Torah.org Home Subscribe Services Support Us
 
Print Version

Email this article to a friend

Consoling Mourners

Last week we discussed the obligation to ensure that a deceased person receive a speedy and respectful burial. After the funeral, the close relatives of the deceased sit ‘Shiva’. ‘Shiva’ is the seven day period after the funeral in which the close relatives remain in their home and observe various laws of mourning. In this period it is a Mitzva (commandment) for friends and relatives of the mourners to visit them and offer them words of consolation and support.

The most apparent reason for this Mitzva is to help the mourner deal with the pain he feels at the loss of someone very close to him. One who consoles mourners also fulfills the mitzvas of ‘love thy neighbor’ and ‘go in the ways of Hashem’.

More surprisingly, the Rabbis teach us that consoling the mourners is also a considered to be a kindness to the deceased himself. As we saw last week, the soul of the deceased remains conscious of the events surrounding his death. Accordingly, he feels consoled by the guests who show concern and interest for the deceased after the funeral.

Because the Shiva also benefits the deceased, there is the custom that if he has no live relative, nonetheless to mourn for him, ten people gather together throughout the ‘Shiva’ in order to pray in a Minyan 1.

It is not ideal for the visitors and mourners to spend the time of ‘Shiva’ discussing ‘small-talk’. Rather it is common practice that the mourners speak fondly of their deceased relative and the consolers listen intently.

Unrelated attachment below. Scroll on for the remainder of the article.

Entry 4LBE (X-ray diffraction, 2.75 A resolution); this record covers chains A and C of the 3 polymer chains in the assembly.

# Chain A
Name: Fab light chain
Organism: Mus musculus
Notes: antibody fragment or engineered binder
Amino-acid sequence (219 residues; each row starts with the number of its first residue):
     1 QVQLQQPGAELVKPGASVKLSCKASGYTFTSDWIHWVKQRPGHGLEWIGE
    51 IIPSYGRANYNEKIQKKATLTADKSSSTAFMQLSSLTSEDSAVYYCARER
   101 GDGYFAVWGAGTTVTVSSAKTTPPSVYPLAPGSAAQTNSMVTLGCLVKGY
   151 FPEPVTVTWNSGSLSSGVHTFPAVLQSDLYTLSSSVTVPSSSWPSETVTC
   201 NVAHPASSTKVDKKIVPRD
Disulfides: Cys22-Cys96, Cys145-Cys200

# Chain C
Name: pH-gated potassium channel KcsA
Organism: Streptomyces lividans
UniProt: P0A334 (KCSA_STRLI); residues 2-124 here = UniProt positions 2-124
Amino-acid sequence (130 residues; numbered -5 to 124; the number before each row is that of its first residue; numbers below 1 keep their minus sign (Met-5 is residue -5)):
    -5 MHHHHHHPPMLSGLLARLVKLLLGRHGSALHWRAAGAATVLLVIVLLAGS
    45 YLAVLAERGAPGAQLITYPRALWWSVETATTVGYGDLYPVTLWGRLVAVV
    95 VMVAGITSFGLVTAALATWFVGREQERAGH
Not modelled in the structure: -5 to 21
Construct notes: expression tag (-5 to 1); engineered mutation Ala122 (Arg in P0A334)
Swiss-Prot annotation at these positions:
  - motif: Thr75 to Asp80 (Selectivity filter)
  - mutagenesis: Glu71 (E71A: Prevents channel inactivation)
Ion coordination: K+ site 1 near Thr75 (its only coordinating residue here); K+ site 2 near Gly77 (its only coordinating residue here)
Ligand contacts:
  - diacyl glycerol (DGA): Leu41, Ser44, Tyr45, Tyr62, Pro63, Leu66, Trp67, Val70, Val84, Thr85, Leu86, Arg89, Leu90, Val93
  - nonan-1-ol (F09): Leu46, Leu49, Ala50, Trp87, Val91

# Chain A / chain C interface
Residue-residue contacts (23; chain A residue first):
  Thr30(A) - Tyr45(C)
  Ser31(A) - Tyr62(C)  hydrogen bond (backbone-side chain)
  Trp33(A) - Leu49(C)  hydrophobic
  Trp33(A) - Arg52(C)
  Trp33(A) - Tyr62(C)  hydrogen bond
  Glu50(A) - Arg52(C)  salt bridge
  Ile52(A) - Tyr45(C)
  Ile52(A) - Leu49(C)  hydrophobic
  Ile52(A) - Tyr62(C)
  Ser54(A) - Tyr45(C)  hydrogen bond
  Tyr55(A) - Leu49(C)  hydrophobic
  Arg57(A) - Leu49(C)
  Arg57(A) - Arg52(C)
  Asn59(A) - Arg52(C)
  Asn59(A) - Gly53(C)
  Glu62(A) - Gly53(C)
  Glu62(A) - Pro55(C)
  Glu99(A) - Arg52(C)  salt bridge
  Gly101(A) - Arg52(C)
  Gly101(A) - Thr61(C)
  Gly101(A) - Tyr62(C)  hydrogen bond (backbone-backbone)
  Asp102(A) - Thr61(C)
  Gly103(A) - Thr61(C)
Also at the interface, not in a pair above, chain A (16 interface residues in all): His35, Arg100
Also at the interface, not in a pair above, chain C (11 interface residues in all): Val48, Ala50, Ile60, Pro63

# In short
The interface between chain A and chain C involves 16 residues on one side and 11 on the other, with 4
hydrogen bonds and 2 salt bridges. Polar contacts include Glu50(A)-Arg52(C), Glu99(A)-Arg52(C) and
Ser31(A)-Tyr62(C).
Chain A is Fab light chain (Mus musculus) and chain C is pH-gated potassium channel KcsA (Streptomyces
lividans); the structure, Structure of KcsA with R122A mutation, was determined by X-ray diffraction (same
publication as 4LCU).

The visitors should not open the conversation rather they should wait for the mourner to begin speaking. However, if it is difficult for the mourner to begin then they should initiate the conversation.

The visitors should be aware of the needs of the mourner and if they sense that he is tired they should leave him so he can rest.

A person should not pay a consoling visit to his enemy because his enemy may think that the visitor is happy at his misfortune.

The Mitzva of sitting ‘Shiva’ is known as an essential tool in helping the mourners deal with their loss. One who visits the mourners plays a vital role in helping facilitate this healing process.

1 A Minyan consists of a group of at least ten men who gather to pray.


Text Copyright © 2008 by Rabbi Yehonasan Gefen and Torah.org


 






ARTICLES ON LECH LECHA:

View Complete List

The Unique Level of Avraham
Rabbi Yosef Kalatsky - 5763

Of Threads and Shoelaces
Rabbi Naftali Reich - 5770

No Pain, No Gain
Rabbi Yisroel Ciner - 5758

> Reward May Come
Rabbi Yissocher Frand - 5760

Participating in G-ds Master Plan
Rabbi Pinchas Winston - 5774

Count Us If You Can
Rabbi Mordechai Kamenetzky - 5758

Frumster - Orthodox Jewish Dating

Not Just A Tool
Rabbi Yochanan Zweig - 5773

Exile and Redemption
Rabbi Pinchas Winston - 5763

Don't Walk in Front of Me (Anymore)
Shlomo Katz - 5763

ArtScroll

A "Sneak Preview" of History
Rabbi Yissocher Frand - 5761

The Grand Prize of History
Rabbi Label Lam - 5773

Love and Sacrifice
Rabbi Aron Tendler - 5761

Looking for a Chavrusah?

Jealousy or Love?
Rabbi Aron Tendler - 5760

Reaching Greatness: Living in the Land of Israel
Rabbi Berel Wein - 5775

Reaching for Perfection
Rabbi Eliyahu Hoffmann - 5761

Uniquely Human
Rabbi Aron Tendler - 5762



Project Genesis

Torah.org Home


Torah Portion

Jewish Law

Ethics

Texts

Learn the Basics

Seasons

Features

TORAHAUDIO

Ask The Rabbi

Knowledge Base




Help

About Us

Contact Us



Free Book on Geulah!




Torah.org Home
Torah.org HomeCapalon.com Copyright Information